Check out Jorge’s awesome sax solos in “Did I Let You Know” with the Red Hot Chili Pepers at Rock in Rio 2011. Michael Balzary even gives a shout out to Forró in the Dark at the end of the song!

On Red Hot + Rio 2, Forró in the Dark, Brazilian Girls, and Angelique Kidjo cover a song by Gilberto Gil (“Aqule Abraço”). How did you all decide to collaborate and cover this particular song?

One of the producers, Beco, he knows us and Brazilian Girls. The name Brazilian Girls comes from the girls who used to come watch Forró in the Dark at Nublu. There actually is no Brazilian woman in the band. The only female, Sabina Sciubba, is German-French.

Beco put us together and chose the song. The idea for Angelique Kidjo, came later. We recorded in one place, Sabina recorded in Paris, and Angelique recorded somewhere else, and the pieces came together in the end.

The Red Hot + Rio 2 version is quite distinct from the original. Is that banjo I’m hearing?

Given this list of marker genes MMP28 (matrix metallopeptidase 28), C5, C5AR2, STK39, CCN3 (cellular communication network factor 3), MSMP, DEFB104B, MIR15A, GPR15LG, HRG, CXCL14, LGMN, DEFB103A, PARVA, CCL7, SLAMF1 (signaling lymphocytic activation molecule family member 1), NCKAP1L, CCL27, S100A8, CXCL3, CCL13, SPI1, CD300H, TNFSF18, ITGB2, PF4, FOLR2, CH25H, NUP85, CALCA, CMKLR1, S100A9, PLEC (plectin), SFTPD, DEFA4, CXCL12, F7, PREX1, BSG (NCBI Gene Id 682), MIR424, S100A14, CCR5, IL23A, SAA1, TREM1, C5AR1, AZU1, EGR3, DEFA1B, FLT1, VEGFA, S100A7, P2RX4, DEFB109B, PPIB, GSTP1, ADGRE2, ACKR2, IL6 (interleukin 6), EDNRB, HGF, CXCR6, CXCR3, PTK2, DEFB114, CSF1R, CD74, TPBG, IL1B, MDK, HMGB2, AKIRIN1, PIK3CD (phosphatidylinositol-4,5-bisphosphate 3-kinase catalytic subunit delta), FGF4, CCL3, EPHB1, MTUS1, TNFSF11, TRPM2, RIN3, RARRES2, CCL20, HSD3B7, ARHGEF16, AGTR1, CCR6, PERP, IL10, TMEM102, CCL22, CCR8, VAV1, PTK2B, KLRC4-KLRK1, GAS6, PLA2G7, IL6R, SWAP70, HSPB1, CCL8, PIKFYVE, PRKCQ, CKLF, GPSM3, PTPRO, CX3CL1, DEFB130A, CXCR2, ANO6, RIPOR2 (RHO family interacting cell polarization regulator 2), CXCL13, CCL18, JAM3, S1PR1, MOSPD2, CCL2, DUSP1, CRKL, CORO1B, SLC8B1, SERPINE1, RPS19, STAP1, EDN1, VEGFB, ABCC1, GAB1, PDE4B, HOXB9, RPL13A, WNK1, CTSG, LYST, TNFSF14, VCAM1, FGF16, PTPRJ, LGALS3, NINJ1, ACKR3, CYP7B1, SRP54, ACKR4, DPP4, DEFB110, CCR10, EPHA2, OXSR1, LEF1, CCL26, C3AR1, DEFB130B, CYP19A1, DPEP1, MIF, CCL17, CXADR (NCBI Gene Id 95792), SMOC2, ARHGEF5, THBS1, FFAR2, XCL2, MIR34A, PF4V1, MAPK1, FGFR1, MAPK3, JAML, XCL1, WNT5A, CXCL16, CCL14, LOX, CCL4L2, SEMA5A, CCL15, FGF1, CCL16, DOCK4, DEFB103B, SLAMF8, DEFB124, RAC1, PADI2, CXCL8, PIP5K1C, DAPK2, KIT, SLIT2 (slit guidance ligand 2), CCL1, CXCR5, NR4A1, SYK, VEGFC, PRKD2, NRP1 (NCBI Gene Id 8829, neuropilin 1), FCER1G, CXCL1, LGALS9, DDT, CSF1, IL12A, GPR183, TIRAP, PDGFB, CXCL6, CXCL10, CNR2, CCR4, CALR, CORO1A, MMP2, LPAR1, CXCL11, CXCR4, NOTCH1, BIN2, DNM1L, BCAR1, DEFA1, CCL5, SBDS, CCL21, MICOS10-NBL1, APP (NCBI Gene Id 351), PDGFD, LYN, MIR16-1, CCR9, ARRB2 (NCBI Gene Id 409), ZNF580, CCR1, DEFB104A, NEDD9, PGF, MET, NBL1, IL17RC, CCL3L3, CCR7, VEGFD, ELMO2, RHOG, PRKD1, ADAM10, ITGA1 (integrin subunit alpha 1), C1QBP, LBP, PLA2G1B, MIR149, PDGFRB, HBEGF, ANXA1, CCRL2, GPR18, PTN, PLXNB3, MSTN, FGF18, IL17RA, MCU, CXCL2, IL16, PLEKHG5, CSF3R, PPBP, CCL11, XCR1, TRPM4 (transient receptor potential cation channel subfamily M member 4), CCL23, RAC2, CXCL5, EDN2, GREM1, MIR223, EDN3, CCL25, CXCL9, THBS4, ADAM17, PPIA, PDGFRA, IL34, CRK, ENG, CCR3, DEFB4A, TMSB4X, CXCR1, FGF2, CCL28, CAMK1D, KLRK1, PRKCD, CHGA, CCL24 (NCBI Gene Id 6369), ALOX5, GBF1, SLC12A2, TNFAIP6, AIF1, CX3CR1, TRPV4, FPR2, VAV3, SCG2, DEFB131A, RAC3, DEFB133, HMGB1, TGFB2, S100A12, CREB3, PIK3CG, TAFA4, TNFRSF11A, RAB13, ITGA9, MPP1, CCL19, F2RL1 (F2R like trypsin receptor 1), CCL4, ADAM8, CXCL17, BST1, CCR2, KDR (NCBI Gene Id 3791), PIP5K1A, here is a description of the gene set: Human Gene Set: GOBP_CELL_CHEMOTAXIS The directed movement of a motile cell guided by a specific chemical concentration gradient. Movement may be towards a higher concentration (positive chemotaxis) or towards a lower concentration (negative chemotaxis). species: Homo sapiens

It’s Didi Goodman. It sounds like a banjo, but he’s playing the keyboard. It was like a jam. We went to the studio. We didn’t have an arrangement. We started playing.

Gilberto Gil playing “Auqele Abraço”

What are you working on at the moment?

Forró in the Dark is my main thing, but I also started something called Pifanology, the science that studies the pífano. The group explores the pífano, but not necessarily forró. I can use accordion, a guy spinning things, a jazz quartet. It can be anything. Right now I’m mixing things, but I want to record some songs.

Green Lotus Project started from Guilherme Monteiro’s and my quartet. We were playing with Anthony Pinciotti, an amazing drummer, and decided to play a set with no songs, just improvise. We call it Paisagem Número Um, Landscape number one. We mostly do live shows, but we also want to do a record.

There’s also the album with Ramiro Musotto. I just need to find the right people and the right label, because it’s very special to me. It has to feel right.

Listen to more music from Forró in the Dark and from Jorge Continentino’s other projects:

Forró in the Dark: myspace.com/forrointhedark

Green Lotus Project: greenlotusproject.com/

Pifanology: facebook.com/pages/Pifanology/258498714179698